For the Electronik Tribulation Army culture, Independence Day was called Devil’s Night. On the eve of July 4th, we would declare our freedom from the power and control of the ruling 1%, the tyrannical justice system, and don't forget those pesky cyberbullies.
It was a night of empowerment, as we raged against the powers and demonstrated that we refused to simulate and would not be controlled. We turned wrongs into rights, frustrated incompetent sysops, and flexed our cyber power as a multi-faced group of black hats.
Historically, Devil’s Night occurs the evening before Halloween. It first appeared in the early 1940s as a night of mischief, petty criminal activities, and tasteless pranks. Later in the 1960s to the 1990s, it evolved into a night of vandalism and arson, depicted in the 1994 film, The Crow.
Currently, Devil’s Night essentially has ceased to exist.
As functioning black hat hackers, way back in 2008, The Fixer and I both were fans of The Crow and were fascinated by the concept behind the holiday. Naturally, as hackers, The Fixer felt the holiday needed an adjustment. Needless to say, Devil's Night truly was The Fixer's holiday.
We wanted to modify the reason behind the night and repurpose it for the ETA culture. Therefore, we reassigned the traditional July 4th, Independence Day holiday to Devil’s Night. Don’t worry. I’ll explain shortly.
Though I appreciate the historical background of Independence Day, the facts behind that day bear no practical value in modern times. Not when Americans are living under the umbrella of
an oligarchy, with a tyrannical justice system and an excess of government powers, which in my mind is the antithesis of true and practical freedom. It’s still functional freedom, but not quite like the freedom envisioned by this nation’s founders.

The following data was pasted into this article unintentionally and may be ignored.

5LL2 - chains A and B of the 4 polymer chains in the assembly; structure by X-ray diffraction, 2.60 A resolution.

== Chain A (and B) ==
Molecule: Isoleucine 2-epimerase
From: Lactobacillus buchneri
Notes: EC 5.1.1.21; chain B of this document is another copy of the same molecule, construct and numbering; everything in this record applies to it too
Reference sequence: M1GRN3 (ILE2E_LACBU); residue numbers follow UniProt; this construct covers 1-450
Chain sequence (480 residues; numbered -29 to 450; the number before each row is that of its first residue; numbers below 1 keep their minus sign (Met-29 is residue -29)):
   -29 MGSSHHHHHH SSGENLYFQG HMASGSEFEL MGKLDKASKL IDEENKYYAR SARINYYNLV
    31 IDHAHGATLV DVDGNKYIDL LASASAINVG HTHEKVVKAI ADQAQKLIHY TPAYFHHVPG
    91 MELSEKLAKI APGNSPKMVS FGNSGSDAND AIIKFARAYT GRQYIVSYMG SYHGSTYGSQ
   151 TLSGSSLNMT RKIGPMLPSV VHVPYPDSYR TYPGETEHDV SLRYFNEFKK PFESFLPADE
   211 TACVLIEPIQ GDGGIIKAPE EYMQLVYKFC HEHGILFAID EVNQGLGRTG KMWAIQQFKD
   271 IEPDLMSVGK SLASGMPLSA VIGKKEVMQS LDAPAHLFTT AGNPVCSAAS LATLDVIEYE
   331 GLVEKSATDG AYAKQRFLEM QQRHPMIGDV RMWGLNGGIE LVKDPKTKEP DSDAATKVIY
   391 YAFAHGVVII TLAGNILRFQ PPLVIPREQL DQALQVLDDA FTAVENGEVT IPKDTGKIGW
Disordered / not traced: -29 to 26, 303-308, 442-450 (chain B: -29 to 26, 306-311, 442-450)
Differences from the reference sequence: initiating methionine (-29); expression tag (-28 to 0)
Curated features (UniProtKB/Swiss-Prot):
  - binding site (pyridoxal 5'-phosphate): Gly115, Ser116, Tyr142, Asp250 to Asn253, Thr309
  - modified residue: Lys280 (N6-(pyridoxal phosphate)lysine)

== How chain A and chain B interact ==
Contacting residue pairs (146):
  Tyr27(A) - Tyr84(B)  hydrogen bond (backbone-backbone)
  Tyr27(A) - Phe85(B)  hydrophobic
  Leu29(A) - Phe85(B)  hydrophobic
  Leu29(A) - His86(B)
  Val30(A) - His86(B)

Devil’s Night was the night that the “devils” of society would be forced to pay their dues at the hands of the People. It was a night when we celebrated independence in an expression of hacktivism.
The Naughty List
We published a list of targets that were put on notice for the concerted cyberattacks scheduled to launch that night. This means that anyone could petition a member of the ETA to request a target. I would research the reasons behind targeting a person or entity. This was necessary because people usually have agendas, and hackers offering free attacks usually attract people looking to settle petty scores.
Most of the targets were either cyberbullies or government domains. Ironically, back then, the security of both was pretty much the same. Since Windows XP and Windows Server 2000 through 2003 were still the industry standard, it wasn’t a matter of if one of us could break-in, but when.
We were pulling a decent botnet pool, in addition to the massive botnet we used from an allied group. Beyond merely controlling bots, members performed a variety of scans to discover weaknesses in the security of our targets.
We had a small team of people proficient at web application exploitation, which made our operations less time-consuming than an army of people who are only familiar with hacking network protocols. We were a group with a lot of variety, so everyone played a critical role, no matter great or small.
As interesting as all this might appear, Devil’s Night survived two years before I was carted off to jail on June 26th, 2009 in preparation for Devil’s Night. Alas, the story end’s here.